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Using Mathematica to get the antiderivative for sec(x), I get $$-\log(\cos\frac{x}{2}-\sin\frac{x}{2})+\log(\cos\frac{x}{2}+\sin\frac{x}{2}).$$

This doesn't look familiar, so, I'm thinking there's probably some identity or other way to transform this...

Any insight would be appreciated.

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marked as duplicate by Arturo Magidin, t.b., Américo Tavares, Aryabhata, Qiaochu Yuan Mar 31 '11 at 19:07

This question has been asked before and already has an answer. If those answers do not fully address your question, please ask a new question.

This falls under… – Arturo Magidin Mar 31 '11 at 18:34
For $\sec(x)\tan(x)$, this is the derivative of $\sec(x)$. For $\sec(x)$ it's more complicated, but Weierstrass substitution works (in the worse case scenario). – Arturo Magidin Mar 31 '11 at 18:38
@Arturo: I updated 29980 to include rational functions. I believe your current answer addresses that, but notifying you, just in case you think it might need editing. – Aryabhata Mar 31 '11 at 18:48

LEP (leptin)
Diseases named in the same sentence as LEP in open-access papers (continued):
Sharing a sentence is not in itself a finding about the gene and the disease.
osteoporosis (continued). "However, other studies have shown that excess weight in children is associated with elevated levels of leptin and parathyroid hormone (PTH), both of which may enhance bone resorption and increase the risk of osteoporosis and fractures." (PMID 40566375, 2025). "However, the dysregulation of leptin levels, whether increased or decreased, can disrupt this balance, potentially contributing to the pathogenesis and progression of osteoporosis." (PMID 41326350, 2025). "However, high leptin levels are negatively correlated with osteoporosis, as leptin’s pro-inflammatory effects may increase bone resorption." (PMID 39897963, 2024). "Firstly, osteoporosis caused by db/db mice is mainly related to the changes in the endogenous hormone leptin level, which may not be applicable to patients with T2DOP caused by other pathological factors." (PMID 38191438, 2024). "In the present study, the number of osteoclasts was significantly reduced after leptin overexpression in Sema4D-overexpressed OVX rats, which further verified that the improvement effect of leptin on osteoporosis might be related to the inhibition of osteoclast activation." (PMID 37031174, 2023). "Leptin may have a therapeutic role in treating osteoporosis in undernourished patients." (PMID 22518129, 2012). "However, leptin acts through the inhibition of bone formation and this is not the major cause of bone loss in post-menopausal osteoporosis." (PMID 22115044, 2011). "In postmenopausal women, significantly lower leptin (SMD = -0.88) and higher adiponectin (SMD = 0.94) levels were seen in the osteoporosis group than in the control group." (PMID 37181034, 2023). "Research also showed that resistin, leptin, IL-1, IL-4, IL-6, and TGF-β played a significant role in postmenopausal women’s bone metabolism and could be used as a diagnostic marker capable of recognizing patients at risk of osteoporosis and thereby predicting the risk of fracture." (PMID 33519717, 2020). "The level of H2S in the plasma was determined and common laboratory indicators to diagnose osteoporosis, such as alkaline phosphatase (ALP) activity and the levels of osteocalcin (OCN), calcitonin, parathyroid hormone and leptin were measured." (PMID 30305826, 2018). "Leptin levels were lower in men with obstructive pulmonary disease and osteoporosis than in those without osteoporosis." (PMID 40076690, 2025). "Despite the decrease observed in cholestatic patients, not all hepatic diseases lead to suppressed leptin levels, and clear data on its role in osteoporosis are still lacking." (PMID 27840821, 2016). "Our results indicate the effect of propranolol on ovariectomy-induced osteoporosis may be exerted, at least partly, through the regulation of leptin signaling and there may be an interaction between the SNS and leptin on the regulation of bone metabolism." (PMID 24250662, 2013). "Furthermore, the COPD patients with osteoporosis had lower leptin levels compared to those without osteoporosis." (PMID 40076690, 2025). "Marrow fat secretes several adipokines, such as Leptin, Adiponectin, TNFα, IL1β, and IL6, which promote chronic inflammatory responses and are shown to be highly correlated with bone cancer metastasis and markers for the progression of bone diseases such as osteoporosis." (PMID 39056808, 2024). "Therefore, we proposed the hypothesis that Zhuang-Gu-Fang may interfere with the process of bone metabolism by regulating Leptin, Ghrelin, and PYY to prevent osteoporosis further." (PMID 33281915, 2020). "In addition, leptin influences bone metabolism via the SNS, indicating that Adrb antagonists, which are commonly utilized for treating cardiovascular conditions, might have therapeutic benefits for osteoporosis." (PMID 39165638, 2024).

@Moron: Thanks. – Arturo Magidin Mar 31 '11 at 18:53
The Antiderivative of $\sec(x)$ was already asked in this question… "ways to evaluate integral sec" – Américo Tavares Mar 31 '11 at 18:59

$$\begin{align} \int\sec x\;dx &=\int\sec x\cdot\frac{\sec x+\tan x}{\sec x+\tan x}\;dx \\ &=\int\frac{\sec^2x+\sec x\tan x}{\sec x+\tan x}\;dx \\ (\text{Letting }u=\sec x+\tan x&\text{ and }du=\sec x\tan x+\sec^2 x\;dx) \\ &=\int\frac{du}{u} \\ &=\log|u|+C \\ &=\log|\sec x+\tan x|+C \end{align}$$

Now, the output I get from Mathematica is: $$\begin{align} -\log(\cos\frac{x}{2}-\sin\frac{x}{2})+\log(\cos\frac{x}{2}+\sin\frac{x}{2}) &=\log\left(\frac{\cos\frac{x}{2}+\sin\frac{x}{2}}{\cos\frac{x}{2}-\sin\frac{x}{2}}\right) \\ &=\log\left(\frac{(\cos\frac{x}{2}+\sin\frac{x}{2})^2}{(\cos\frac{x}{2}-\sin\frac{x}{2})(\cos\frac{x}{2}+\sin\frac{x}{2})}\right) \\ &=\log\left(\frac{\cos^2\frac{x}{2}+\sin^2\frac{x}{2}+2\sin\frac{x}{2}\cos\frac{x}{2}}{\cos^2\frac{x}{2}-\sin^2\frac{x}{2}}\right) \\ &=\log\left(\frac{1+\sin(2\cdot\frac{x}{2})}{\cos(2\cdot\frac{x}{2})}\right) \\ &=\log\left(\frac{1+\sin x}{\cos x}\right) \\ &=\log(\sec x+\tan x) \end{align}$$

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$\sec x\tan x=\frac{\sin x}{\cos^2 x}=-\frac{du}{dx}\frac{1}{u^2}$ where $u=\cos x$

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